With increased competition the distinct advantages enjoyed by OTT providers in the battle for audience attention are wearing a bit thin. Now they must innovate to thrive.
More video providers are embracing download-to-go applications. Here’s why.
Sports advertising, like many other ad sectors, has to tackle the high level of boredom that audiences show for brands, but a new breed of innovative campaigns are targeting fans in fresh ways.
BBC Studios Chief Executive Tim Davie, Discovery Networks International President and Chief Executive Jean-Briac ‘JB’ Perrette and YouTube Chief Product Officer Neal Mohan are to deliver keynotes at the IBC2018 Conference.
Not everything that happens in Vegas stays in Vegas: IBC365 is joined by a panel of industry experts to review what went on, what was hot, and what happened at the NAB 2018 conference and show floor.
From AI to M&A, Dick Hobbs picks his way through the marketing buzz to predict what visitors might be talking about at NAB 2018.
Ericsson Head of Head of Portfolio Marketing for Europe and Latin America Kris Hardiman on Ericsson’s role in the broadcast sector, changing consumer viewing habits and the impact of 5G.
Whistle Sports Network Managing Director Jeff Nathenson on how social media has changed the consumption of sports with fandom extending beyond live matches.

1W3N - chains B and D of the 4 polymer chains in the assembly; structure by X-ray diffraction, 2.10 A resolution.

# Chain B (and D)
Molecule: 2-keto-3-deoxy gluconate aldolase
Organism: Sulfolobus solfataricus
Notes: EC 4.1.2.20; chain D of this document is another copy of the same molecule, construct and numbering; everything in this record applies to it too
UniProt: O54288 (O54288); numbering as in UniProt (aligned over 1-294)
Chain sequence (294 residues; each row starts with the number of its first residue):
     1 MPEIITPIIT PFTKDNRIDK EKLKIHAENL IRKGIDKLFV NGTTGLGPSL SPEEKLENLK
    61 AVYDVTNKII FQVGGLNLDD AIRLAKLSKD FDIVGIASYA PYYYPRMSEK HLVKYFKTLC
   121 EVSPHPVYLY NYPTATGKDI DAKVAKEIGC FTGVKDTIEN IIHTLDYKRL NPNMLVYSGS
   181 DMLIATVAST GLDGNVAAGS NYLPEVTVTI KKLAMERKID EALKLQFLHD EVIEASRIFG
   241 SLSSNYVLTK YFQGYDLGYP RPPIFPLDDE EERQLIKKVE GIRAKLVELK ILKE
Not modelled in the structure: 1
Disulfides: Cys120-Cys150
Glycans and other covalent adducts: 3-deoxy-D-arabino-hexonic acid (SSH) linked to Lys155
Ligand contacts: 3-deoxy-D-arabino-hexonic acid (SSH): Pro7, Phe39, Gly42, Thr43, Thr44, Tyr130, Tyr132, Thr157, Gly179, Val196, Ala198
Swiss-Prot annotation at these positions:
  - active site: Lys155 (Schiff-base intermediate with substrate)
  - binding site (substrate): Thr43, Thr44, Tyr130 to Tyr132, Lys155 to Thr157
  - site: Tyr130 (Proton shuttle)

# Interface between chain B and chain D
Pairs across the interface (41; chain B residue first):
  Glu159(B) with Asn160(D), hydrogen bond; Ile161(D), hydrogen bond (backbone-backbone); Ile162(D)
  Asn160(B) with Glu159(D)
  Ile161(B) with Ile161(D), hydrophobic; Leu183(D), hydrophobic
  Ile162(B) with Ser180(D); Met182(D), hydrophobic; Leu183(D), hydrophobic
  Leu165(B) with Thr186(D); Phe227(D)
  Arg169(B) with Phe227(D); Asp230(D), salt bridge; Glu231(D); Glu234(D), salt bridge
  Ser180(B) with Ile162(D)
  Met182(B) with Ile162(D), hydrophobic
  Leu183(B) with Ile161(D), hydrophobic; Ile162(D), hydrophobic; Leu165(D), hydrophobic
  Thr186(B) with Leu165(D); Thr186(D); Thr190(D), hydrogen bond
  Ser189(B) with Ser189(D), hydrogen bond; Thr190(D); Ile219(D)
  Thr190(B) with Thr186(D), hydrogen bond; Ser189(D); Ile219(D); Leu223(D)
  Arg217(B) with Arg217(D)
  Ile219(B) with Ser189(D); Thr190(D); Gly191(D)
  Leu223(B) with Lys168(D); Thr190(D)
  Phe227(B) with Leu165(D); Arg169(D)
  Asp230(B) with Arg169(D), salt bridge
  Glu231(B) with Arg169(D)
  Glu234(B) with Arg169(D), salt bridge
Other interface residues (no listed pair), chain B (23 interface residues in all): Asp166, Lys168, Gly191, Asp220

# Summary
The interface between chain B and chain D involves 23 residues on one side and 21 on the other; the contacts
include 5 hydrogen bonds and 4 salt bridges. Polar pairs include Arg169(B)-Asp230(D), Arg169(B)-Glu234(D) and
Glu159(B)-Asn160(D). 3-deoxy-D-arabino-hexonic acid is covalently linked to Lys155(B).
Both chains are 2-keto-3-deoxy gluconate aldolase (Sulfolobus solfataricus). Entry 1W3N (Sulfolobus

EE Head of Media and Entertainment Technology Matt Stagg on the use of premium content by telcos and the ways in which 5G will shape production and delivery.
Red looks likely to make a full-scale launch of its Hydrogen phone in the summer, but a picture of what the handset will be capable of is starting to emerge.
A new codec designed for delivering OTT content that is backed by the likes of Amazon, Netflix and Google, threatens to challenge the dominance of HEVC.
Senior executives from BT and iFlix hailed the power of content to transform “transactional” brands and create an emotional connection with customers.
Nokia, Ericsson, Huawei and Cisco are among the many manufacturers to announce major deployments and advances for 5G at Mobile World Congress.
The way we shoot and deliver TV and film may have changed, but despite the constant cycle of change, cinema and TV is still in good health, says John Maxwell Hobbs.
5G and its associated use cases are expected to take centre stage in Barcelona, while discussions will also turn to the potential of artificial intelligence (AI) to overhaul network management and customer service.
In 2018 in western economies there is an estimated $1 trillion of private funds looking for a home, and much of that money is looking for a berth in media technology companies.
The first-stage announcement about the 2018 English Premier League auction for TV rights this week underlined the end of an era: the days of hyperinflation for EPL rights are over, at least for now.
This annual report explores inside notes on digital viewing, consumer shifts and more.
IBC365 and a panel of Mobile World Congress attendees comment on the trends and talking points from this year’s Mobile World Congress, examining what the latest trends in mobile handsets, 5G, IoT and the role of telcos use of content mean for the media and entertainment industry.
Sport has helped to boost subscribers and revenue, but broadcasters must contend with viewers’ demands for a greater range of content on an increasing array of platforms and devices, writes Liz McParland.